I climbed the peaks where the cypresses speared black into the sky, then clambered down to the orchards and vineyards where purple grapes grew thick as coral. I walked the hills, the buzzing meadows of thyme and lilac, and set my footprints across the yellow beaches. I searched out every cave and grotto, found the gentle bays, the harbour safe for ships. I heard the wolves howl, and the frogs cry from their mud. I stroked the glossy brown scorpions who braved me with their tails. Their poison was barely a pinch.”

Circe

Picnic at Hanging Rock by Joan Lindsay

This might be my ultimate summer read. It’s a strange, sinister, surreal kind of novel, falling into that narrow genre known as “uncanny.” Another vintage book (published in 1967), Picnic at Hanging Rock has achieved cult status for its portrayal of a group of students from Mrs Appleyard’s College for Young Ladies who mysteriously vanish during a school outing in Australia’s Macedon Ranges. Their disappearance has a ripple effect through the school and the community in this gripping and unusual novel, which has elements of a thriller, definite queer subtext, and hints of the paranormal. There is something extra creepy in the pairing of these ominous events with Australia’s oppressive summer heat, and Picnic at Hanging Rock will give you a summertime chill up your spine.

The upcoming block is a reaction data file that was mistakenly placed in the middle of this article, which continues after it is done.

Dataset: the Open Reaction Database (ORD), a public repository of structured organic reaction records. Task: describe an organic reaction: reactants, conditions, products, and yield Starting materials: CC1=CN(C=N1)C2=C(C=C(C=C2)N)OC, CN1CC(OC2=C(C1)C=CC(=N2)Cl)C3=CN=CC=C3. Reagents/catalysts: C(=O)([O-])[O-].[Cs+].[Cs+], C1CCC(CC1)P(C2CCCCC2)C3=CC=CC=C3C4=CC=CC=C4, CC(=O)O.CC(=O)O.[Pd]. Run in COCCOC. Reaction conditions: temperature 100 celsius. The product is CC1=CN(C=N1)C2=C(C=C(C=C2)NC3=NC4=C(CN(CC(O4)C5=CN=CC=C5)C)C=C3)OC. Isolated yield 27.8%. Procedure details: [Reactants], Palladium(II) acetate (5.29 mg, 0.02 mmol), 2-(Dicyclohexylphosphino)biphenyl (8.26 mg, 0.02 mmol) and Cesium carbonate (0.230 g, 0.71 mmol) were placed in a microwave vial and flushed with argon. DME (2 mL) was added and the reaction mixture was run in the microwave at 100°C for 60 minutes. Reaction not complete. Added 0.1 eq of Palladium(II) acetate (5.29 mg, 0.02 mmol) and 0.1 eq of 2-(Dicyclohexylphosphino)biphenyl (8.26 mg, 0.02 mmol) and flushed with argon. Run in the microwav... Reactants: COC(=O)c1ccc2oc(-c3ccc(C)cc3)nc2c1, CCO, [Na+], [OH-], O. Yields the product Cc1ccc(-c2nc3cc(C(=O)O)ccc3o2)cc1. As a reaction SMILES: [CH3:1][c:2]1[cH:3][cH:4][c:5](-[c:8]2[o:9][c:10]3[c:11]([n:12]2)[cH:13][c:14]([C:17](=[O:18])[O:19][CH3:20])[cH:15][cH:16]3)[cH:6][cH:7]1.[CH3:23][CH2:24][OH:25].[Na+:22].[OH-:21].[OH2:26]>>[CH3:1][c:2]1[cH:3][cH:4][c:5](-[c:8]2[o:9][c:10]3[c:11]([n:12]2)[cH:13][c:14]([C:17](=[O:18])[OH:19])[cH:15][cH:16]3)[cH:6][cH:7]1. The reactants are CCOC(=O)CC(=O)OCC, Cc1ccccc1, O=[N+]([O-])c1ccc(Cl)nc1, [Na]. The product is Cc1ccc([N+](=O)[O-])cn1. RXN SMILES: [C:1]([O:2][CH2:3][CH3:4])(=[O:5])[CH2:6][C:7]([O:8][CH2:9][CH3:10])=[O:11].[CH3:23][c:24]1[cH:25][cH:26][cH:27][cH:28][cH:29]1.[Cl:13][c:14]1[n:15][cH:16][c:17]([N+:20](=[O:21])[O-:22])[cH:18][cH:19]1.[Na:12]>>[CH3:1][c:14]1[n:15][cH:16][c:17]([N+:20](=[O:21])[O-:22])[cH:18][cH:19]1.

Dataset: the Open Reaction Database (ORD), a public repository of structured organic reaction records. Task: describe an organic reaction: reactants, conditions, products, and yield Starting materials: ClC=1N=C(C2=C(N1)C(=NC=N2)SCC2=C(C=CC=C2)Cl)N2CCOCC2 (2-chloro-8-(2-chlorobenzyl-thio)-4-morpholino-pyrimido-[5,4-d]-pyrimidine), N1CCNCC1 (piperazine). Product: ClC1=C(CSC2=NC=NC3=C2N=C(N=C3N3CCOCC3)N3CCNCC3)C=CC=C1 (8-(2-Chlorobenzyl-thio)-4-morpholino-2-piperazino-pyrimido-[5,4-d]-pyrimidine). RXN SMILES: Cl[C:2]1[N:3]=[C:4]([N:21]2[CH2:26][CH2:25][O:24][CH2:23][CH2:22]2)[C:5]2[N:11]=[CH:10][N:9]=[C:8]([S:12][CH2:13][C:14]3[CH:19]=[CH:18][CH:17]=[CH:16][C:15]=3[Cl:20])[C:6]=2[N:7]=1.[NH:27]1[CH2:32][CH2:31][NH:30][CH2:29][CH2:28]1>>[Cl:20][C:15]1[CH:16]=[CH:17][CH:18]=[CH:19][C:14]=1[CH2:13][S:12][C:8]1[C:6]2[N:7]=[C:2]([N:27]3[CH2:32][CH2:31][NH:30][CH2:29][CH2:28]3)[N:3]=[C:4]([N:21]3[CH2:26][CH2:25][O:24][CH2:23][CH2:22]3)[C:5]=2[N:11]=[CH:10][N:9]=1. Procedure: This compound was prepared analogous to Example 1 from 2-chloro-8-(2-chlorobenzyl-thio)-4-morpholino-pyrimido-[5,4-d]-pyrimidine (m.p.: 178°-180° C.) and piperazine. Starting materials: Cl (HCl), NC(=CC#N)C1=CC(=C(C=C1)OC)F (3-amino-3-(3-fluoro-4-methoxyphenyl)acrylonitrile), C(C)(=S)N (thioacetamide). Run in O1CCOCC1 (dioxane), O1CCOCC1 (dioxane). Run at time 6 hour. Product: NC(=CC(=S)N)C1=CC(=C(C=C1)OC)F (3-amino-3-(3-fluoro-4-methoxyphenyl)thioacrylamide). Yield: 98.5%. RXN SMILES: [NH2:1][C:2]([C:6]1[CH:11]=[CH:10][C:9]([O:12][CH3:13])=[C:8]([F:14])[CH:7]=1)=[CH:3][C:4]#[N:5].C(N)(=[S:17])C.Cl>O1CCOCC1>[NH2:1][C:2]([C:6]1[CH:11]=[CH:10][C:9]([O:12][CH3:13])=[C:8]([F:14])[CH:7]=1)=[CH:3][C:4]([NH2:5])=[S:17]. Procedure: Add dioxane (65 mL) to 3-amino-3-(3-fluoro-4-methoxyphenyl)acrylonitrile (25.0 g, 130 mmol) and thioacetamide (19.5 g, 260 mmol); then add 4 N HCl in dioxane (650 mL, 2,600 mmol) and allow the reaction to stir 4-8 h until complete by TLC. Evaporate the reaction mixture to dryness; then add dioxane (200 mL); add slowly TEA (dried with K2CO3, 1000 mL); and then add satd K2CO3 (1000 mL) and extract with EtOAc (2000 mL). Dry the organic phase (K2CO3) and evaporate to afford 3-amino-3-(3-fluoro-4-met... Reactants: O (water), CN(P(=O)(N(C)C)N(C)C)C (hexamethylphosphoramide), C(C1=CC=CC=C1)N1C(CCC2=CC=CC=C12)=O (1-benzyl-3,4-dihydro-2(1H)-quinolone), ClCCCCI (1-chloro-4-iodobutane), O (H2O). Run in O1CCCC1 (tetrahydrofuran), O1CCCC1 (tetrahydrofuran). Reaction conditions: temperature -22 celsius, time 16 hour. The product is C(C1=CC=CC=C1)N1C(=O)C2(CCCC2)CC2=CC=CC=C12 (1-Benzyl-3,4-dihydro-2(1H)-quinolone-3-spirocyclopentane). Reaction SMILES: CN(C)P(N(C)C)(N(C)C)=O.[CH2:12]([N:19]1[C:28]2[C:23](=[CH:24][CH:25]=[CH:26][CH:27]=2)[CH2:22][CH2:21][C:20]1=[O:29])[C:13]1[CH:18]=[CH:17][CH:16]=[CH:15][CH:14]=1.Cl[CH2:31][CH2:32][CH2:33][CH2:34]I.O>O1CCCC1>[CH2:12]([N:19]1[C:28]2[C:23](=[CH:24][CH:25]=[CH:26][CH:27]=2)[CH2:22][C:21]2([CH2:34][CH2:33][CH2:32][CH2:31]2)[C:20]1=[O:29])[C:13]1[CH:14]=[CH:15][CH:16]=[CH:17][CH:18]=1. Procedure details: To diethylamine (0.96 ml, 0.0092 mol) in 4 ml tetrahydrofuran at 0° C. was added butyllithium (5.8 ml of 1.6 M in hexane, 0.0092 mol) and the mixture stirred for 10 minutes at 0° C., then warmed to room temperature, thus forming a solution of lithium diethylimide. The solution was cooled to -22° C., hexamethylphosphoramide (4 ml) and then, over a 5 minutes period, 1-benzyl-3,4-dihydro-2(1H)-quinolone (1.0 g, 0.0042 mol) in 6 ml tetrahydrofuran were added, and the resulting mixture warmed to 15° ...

A last row on the lake. A last light pressure of the hand… Unseen, unrecorded, the pattern of the picnic continued to darken and spread.”

Picnic at Hanging Rock

What are your favourite summertime reads? Do post any of your own recommendations in the comments. I’d love to hear! Until then, happy summer and happy reading!

Reclining in the heat—yep, it’s summer.

3 thoughts on “Summer Reading Roundup

  1. These all sound fantastic. I’m adding Picnic at Hanging Rock to my list. I’m glad Circe made the cut: one of my favourites. I recently finished Mariko Tamaki and Jillian Tamaki’s graphic novel This One Summer, which is the story of two adolescent friends reuniting at the cottage for the summer. The story and illustrations are so true to life – it’s sad and funny and awkward, much like those years can be. I gobbled it up in a couple of hours.